“There were some things that McCain was saying that made sense,” Mr. Maitland said. “I’m pro-business, and for us to raise taxes on business, that would diminish the creation of jobs. But I’m against the war, and the middle class definitely needs tax breaks.”
Nearly every voter cited the economy as a major concern.
“I’m definitely not voting for McCain and trying to talk myself into voting for Obama,” he said. “It’s more likely that I’ll write in Barry Goldwater. I’m fiscally conservative and socially liberal.”
Mr. Walker said he was very angry about the Iraq war and was shocked that it took the economy to shake people up.
“It’s like, you can kill our sons in Iraq, but don’t mess with our 401(k)’s,” he said. “Honestly, I can’t believe that people don’t seem to hold the Republican Party responsible for the current situation. If the election is close, I’ll vote for Obama.”
Many voters said they were concerned about Mr. McCain’s age, and others objected to his choice of running mate.
“I’m voting against Palin,” said Nancy Torrellas, 45, a lawyer from Ardsley. “I was originally going to vote for McCain because I think he’s very pro-Israel, until he picked Palin as his running mate.”
Ms. Torrellas said she would vote for Mr. Obama, but wasn’t happy about it. She said she was worried about his affiliation with the Rev. Jeremiah Wright, but believed Mr. Obama had “the smarter ideology and understanding with respect to my family’s needs.”
Her friend Deborah Notis, with whom she was having a cup of coffee, has decided not to vote at all. Ms. Notis, 38, of Chappaqua, called Mr. McCain “an American hero,” but she also objected to Ms. Palin.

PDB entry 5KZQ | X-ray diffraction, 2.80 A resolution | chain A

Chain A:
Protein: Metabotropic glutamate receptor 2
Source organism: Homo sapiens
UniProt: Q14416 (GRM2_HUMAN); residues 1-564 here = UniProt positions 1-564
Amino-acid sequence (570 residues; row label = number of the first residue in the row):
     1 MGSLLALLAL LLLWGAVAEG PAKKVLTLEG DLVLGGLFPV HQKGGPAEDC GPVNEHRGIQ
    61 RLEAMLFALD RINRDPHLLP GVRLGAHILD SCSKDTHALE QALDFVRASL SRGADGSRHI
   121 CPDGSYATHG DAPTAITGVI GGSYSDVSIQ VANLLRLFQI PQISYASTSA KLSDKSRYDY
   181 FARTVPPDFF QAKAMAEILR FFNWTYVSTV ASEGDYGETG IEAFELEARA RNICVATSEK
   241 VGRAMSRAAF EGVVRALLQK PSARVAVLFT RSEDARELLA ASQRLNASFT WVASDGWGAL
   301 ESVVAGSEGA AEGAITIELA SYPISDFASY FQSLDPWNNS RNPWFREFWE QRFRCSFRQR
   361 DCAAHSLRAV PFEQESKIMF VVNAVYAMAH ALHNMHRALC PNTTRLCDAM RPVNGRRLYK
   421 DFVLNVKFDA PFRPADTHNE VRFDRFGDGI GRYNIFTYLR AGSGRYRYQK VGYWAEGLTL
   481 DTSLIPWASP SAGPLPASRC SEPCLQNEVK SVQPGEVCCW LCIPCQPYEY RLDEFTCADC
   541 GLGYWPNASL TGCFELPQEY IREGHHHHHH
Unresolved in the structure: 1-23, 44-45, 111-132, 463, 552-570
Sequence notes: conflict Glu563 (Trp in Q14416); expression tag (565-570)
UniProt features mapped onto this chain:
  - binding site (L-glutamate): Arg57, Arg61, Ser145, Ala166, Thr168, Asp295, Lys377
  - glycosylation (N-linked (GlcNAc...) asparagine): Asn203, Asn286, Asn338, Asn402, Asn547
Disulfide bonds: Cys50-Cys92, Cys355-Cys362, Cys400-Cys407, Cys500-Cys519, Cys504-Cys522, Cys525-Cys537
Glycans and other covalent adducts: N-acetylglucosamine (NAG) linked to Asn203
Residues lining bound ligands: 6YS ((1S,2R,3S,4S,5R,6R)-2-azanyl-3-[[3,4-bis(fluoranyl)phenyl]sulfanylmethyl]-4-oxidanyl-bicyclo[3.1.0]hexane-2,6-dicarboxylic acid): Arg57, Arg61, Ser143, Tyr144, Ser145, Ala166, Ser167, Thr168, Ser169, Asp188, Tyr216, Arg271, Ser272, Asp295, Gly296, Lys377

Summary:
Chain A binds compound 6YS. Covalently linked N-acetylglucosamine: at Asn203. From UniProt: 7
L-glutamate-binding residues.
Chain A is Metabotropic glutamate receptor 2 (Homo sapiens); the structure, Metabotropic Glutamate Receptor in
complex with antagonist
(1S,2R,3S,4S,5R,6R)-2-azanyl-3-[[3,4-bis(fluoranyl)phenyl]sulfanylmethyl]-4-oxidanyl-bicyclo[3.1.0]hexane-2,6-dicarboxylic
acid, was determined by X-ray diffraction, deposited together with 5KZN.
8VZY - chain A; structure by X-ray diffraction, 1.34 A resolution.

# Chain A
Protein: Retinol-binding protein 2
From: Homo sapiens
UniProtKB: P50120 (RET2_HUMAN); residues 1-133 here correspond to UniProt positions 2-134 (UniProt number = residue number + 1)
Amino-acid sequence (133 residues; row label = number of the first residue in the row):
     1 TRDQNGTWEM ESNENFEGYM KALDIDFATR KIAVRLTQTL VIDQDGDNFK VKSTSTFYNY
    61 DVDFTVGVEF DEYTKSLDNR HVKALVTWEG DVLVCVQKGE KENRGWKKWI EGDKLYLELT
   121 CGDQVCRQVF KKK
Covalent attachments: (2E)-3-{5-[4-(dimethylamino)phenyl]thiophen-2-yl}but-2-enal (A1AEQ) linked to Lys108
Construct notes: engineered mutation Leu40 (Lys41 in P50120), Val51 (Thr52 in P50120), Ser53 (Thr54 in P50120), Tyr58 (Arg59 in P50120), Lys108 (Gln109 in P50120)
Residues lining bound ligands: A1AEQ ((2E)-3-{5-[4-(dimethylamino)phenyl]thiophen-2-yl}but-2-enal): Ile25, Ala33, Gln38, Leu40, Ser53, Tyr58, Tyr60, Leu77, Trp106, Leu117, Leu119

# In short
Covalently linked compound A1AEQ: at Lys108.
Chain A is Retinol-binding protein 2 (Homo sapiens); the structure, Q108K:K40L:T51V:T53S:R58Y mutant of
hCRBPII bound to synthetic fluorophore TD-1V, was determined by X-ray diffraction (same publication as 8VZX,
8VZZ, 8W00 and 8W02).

“If you could guarantee me he’d live for four years, I’d probably vote for him,” she said of Mr. McCain. “But Sarah Palin is too extreme, and she doesn’t come across as someone who has any capacity of leading this country.”
Ms. Notis, who is not registered with either party, also refuses to pull the lever for Mr. Obama, who she says is not strong enough on terrorism. She said she was living in Battery Park in downtown Manhattan on 9/11; her husband was on the ground floor of one of the towers but escaped.
“Israel and terrorism are my biggest concerns,” she said. “It’s my perspective that he is not pro-Israel enough. I also think that as much as everyone in Westchester County wants to vote for him, after their taxes go up after $250,000, people are not going to be happy. But the most important thing to me is that whoever gets into office keeps this country safe.”
Howard Chung, 36, said, “If I voted with my wallet it would definitely be for McCain, but without the Democrats I wouldn’t be where I am now.”
Mr. Chung, a stay-at-home dad who was sharing some fries with his son Marcus at the Galleria food court, said he would vote for Mr. Obama. Mr. Chung said he grew up on welfare and was grateful for the opportunities it provided him. He recently sold his shares in a restaurant business; before that he worked in finance. His wife is an investment banker on Wall Street.
“We have benefited from the boom for the last nine years or so,” Mr. Chung said. “But at this point I am really concerned. I’m a huge believer that the existence of a middle class is absolutely critical for the United States. From a pure tax situation, I would think that most Westchester residents would benefit from McCain, but are we going to worry about short-term tax breaks or about the bigger picture?”
Many voters said they did not see any quick relief from their worries, no matter who is elected. Linda Serkin, 62, a registered Democrat who lives in Katonah, said she was voting for Obama but not enthusiastically.
“I don’t see a clear person who can lead this country out of trouble,” she said. “I’m worried about taxes. I’m about retirement age. I can’t give away my house, let alone sell it. I don’t see either one of these guys getting us out of this mess.”